Also In Global Health News: Malnutrition In Somalia; Sierra Leone’s Health System; HIV/AIDS Drugs In Ukraine; Global Health Aid; AIDS Vaccine; HIV/AIDS In Kenya
Guardian Looks At Malnutrition Following Drought In Somalia
“Severe drought in Somalia has left nearly one in three children acutely malnourished in some areas â€“ double the normal emergency threshold â€“ and caused a sharp rise in food prices,” the Guardian writes in a story examining hunger in the country. “In the most striking sign of the emerging crisis, the exodus from conflict-racked Mogadishu in recent years has reversed, with thousands of people leaving the countryside for the capital in search of food and water over the past two months. With widespread livestock deaths reported, other families are selling their remaining possessions to raise money to travel to refugee camps in Kenya and Ethiopia” (Rice, 2/3).
BBC Examines Sierra Leone’s Health System
The BBC reports on Sierra Leone’s health system. The article highlights some of the common health problems,Â including tuberculosis and maternal mortality, noting several anecdotes from locals. “This is certainly an extremely poor country that suffered decades of misrule and military conflict after independence. Now, by contrast, it has an elected government that is trying, albeit ever-so-slowly, to change things for the better,” the news service writes. The article describes the conditions in a maternity hospital,Â calling itÂ “modest by international standards. But here the rural women were seeing, many of them for the first time, doctors with stethoscopes around their necks” (Doyle, 2/2).
Some Drugs Not Available To HIV/AIDS Patients In Ukraine
According to a report by NTD Television, “Ukraine is now short of at least five” medications to treat patients with HIV/AIDS, which is putting the lives of 20,000 people at risk. “Ukraine’s National HIV Support Network says that the Ministry of Health has delayed buying necessary medication,” NTD reports, adding that the health ministry said it is giving patients medications similar to the ones that are not available. Some advocates in the country fear the lack of medication might lead to HIV resistance to drugs, but the government “is confident there is no threat of interrupted treatment. They say some of the drugs are currently undergoing quality control, and any missing drugs will be procured by next week,” the article reports (2/1).Â
AlertNet Examines Approaches To Health Aid
AlertNet examines advocates’ views about how government’s distribute health aid funding. “Studies and aid workers say political, historic and economic ties â€“ rather than needs – dictate donors’ generosity,” the publication writes. “Why should Sierra Leone, with a (child death rate) six times worse than Botswana, only get a tenth as much (aid) per head?” Ben Phillips, Save the Children’s director of strategy for Asia,Â askedÂ on the sidelines of the Second Global Forum on Human Resources for Health in Bangkok, Thailand. The conference concludedÂ on Jan. 29. AlertNet highlights the findings from two studies on global health funding by the University of Washington’s Institute for Health Metrics and Evaluation. According to AlertNet, “both studies found aid is not provided based on needs.” The article also notes Rwanda, which found ways to improve its health system even though a lot of the health aid its receives focuses on HIV/AIDS (Win, 2/1).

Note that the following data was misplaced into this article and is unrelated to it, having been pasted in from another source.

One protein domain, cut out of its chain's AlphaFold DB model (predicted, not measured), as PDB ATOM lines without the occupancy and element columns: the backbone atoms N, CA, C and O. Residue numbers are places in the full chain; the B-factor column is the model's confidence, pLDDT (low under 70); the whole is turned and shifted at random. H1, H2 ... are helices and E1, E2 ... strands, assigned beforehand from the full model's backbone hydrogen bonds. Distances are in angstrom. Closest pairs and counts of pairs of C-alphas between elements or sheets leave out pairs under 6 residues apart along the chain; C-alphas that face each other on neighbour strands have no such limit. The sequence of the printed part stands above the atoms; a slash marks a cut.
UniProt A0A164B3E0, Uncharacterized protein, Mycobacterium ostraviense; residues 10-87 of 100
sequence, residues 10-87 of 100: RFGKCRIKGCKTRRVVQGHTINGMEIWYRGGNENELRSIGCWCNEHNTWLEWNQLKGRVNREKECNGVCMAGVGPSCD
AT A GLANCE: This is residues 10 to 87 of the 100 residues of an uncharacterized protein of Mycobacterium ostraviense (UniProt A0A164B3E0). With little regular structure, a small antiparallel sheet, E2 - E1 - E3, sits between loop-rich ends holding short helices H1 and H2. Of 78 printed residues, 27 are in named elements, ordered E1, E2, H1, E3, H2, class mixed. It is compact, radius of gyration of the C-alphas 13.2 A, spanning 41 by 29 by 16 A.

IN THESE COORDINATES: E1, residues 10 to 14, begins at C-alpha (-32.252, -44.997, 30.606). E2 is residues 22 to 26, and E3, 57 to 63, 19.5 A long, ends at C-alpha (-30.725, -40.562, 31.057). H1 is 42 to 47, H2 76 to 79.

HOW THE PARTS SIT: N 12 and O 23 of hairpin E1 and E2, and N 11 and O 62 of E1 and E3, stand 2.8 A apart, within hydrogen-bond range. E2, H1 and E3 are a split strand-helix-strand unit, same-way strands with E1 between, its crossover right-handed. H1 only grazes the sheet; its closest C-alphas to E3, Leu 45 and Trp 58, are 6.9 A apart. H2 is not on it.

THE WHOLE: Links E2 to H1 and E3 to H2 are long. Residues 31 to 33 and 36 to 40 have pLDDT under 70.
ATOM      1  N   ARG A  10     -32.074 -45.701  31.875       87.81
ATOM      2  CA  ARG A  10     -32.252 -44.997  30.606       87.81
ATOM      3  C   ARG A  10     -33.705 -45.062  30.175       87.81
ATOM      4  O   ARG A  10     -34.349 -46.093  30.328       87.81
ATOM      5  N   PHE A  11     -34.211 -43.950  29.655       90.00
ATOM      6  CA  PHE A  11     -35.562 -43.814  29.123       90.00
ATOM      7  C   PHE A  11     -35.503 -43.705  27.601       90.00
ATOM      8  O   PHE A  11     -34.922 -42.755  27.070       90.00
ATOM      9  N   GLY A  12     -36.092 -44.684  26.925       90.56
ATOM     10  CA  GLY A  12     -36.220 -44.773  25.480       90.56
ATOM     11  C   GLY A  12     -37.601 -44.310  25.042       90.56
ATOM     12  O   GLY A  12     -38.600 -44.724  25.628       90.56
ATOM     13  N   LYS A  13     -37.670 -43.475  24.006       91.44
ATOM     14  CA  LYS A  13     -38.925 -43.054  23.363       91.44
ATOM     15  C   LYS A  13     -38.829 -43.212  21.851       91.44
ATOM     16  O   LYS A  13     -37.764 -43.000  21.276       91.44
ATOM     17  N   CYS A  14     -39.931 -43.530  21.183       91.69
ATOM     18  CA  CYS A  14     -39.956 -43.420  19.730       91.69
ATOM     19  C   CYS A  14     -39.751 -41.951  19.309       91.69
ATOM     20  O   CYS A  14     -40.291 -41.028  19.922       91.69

Personalized Vaccine Helps Decrease HIV Patients’ Viral Load, Study Says
“Twenty-four AIDS patients took part in a clinical trial [of a vaccine] carried out by doctors at Barcelona’s Hospital Clinic and after 24 weeks the majority had shown a ‘significant’ decrease in their viral load, the hospital said” on Tuesday, Agence France-Presse/Montreal Gazette reports.Â “This decrease was very significant is some of them but in no case did the virus become undetectable,” the hospital said in a statement. “However this is a very important improvement with respect to previous initiatives where with a similar vaccine there was a modest response in 30 percent of the treated patients. No therapeutic vaccine has achieved up to now the same level of response as in this study,” the statement said.Â Vaccines in the study were personalized and made from the patient’s own dendritic cells, which play a key role in regulating the immune system. The results of the study were published in the Journal of Infectious Diseases (2/1).
Kenyan Minister Won’t ApologizeÂ For Comments OnÂ Isolating People Living With HIV/AIDS
Kenyan Minister of Special Programmes Esther Murugi on Tuesday refused to issue an apology for her comments regarding isolating people living with HIV/AIDS as a means of controlling the spread of the virus despite growing criticism from HIV/AIDS advocates made last week, Capital News reports. “Once the Civil Society groups tell me which part is offensive, then I will decide whether I need to apologise,” the minister said, according to the news service. Instead, Murugi “said she was happy her remarks had generated debate on HIV/AIDS,” Capital News writes. “As long as we don’t talk about HIV/AIDS, it is going to consume us and it will not come to an end so can we keep the debate going but can it be positive debate,” she said (Karong’o, 2/1).
The KFF Daily Global Health Policy Report summarized news and information on global health policy from hundreds of sources, from May 2009 through December 2020. All summaries are archived and available via search.